It is not every day that a dead playwright gets a world premiere. Tennessee Williams has always been a man of exceptions. SummerNITE (Northern Illinois Theatre Ensemble), the resident Equity company operated by Northern Illinois University, is bringing Williams’ voice once more to life in a way no one has ever experienced it—through Japanese tradition. The play is “The Day on Which a Man Dies.” Completed in 1960 and subtitled “an Occidental Noh play,” this dramatic departure in genre from the balmy Southern gothic to Japanese Noh was alluded to casually by Williams in an interview. It was dug up in 1991 by American scholar Allean Hale from the UCLA Library where it was deposited in 1970 with unnumbered pages. Since then the play owes its life in great part to director/designer David Kaplan.
Kaplan has been producing Williams’ work, both new and old, for much of his career. For the past three years he has served as artistic curator of the Provincetown Tennessee Williams Theatre Festival. As such he says, “people tell him about plays.” “The Day on Which a Man Dies” came to him by way of Thomas Keith and Annette Saddik, the publisher and editor, respectively of the soon-to-be-published script. The confidently aggressive director knew it was for him. “The things that were hard and unusual and interesting, I had been doing for twenty years,” he says. Kaplan has studied and directed Tennessee Williams from Alabama to Hong Kong and in languages including Russian and Cantonese. He knew immediately he wanted to do this piece strictly as an artist. “I didn’t want to produce it myself. I wanted to think about it as a designer and director and not have that other responsibility.” He was also weary of the delicate piece being buried in his festival.
“Is there something you want to direct that you can’t do in the festival?” came the call last November from Christopher Markle, a friend of Kaplan and artistic director of SummerNITE. “There is actually,” he said, and the project commenced.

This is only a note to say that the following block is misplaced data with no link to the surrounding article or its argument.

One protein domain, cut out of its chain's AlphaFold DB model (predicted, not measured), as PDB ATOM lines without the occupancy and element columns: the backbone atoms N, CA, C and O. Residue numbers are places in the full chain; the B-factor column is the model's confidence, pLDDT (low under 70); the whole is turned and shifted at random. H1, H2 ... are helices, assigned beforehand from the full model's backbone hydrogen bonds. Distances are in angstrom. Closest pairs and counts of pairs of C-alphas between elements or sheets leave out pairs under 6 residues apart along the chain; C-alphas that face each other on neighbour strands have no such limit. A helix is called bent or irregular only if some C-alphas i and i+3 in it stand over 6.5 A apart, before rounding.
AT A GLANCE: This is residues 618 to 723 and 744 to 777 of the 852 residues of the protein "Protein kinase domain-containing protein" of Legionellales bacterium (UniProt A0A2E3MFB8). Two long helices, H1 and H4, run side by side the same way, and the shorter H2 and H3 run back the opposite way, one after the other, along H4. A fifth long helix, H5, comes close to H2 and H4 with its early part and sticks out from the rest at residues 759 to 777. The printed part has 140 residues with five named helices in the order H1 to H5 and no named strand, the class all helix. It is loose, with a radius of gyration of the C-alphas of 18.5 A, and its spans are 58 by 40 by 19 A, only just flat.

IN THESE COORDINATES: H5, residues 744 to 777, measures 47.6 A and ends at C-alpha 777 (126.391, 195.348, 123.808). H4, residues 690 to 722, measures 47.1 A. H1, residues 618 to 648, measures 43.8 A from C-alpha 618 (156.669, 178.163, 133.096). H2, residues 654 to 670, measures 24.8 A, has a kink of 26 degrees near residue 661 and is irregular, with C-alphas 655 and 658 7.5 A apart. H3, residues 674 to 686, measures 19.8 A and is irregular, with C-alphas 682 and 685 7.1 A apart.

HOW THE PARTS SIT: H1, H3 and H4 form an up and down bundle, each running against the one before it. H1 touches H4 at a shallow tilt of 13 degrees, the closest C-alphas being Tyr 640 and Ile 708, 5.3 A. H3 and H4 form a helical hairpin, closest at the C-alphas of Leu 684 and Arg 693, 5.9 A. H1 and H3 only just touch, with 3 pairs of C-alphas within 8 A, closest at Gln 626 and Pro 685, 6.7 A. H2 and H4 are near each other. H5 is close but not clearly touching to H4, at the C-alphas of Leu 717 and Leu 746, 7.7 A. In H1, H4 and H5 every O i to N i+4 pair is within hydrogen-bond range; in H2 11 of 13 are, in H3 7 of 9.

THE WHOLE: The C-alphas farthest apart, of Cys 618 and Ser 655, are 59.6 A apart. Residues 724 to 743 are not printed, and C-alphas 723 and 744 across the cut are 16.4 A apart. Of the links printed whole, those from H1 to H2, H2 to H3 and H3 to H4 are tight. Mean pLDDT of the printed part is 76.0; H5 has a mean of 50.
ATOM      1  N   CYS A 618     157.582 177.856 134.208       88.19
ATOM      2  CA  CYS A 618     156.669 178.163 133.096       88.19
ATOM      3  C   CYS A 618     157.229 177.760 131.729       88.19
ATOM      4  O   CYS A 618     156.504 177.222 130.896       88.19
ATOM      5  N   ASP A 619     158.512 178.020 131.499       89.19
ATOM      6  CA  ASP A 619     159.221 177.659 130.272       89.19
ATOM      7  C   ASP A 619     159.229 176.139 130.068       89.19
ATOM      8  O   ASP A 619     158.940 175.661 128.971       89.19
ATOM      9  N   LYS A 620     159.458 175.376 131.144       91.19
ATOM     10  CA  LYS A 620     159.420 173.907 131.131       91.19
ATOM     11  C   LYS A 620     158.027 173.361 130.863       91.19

The play is a reflection of sex as power using the Noh elements of dance, music and storytelling. The result is a work with the poetry of Tennessee Williams and the ceremonial tradition of fourteenth-century Japan. A famous American painter (inspired by Jackson Pollock) and his mistress argue violently in a Tokyo hotel room. They make up, make love and ultimately betray each other. Crucial stage directions mirror a form of Japanese performance art called Gutai. The tragic end for the painter and the eccentric means by which paintings are created onstage are characteristically Gutai.
Because of busy schedules the play was rehearsed for a week in June, a week in October, and two weeks leading to an opening on February 1 at Links Hall. While not the ideal, Kaplan is happy with the way it has served this piece by giving the performers time to study the material and do the appropriate research. Luckily too, he has previous relationships with several members of the cast. Jennie Moreau, a former student of Kaplan, is an educator herself and teaches from Kaplan’s book, “Five Approaches to Acting.” After seeing Steve Key in “Orpheus Descending” at American Theater Company in 2005, she alerted Kaplan to the actor’s adept skill with Williams’ language. The eager director arrived Super Bowl weekend last year to see for himself and was taken with Key’s talent; moreover, he appreciated Key’s willingness to join him for a drink after the show to talk Southern playwrights instead of rushing to watch the game. Lucky he did.
Kaplan is magnetic when he talks about his team and his work. He is excited by the prospect of sharing his knowledge of the things he loves. The cast and crew seem infused with the same excitement. And so they should be. There are three Tennessee Williams festivals in America and theaters everywhere are eager for new work. It has been some time since “The Day on Which a Man Dies” flowed from the pen of a man David Kaplan calls a “shaman of the human condition” and Mr. Williams’ tribute to Japanese tradition may only be beginning its journey in Chicago.
“The Day on Which a Man Dies” at Links Hall, 3435 North Sheffield, (773)281-0824. This production is now closed.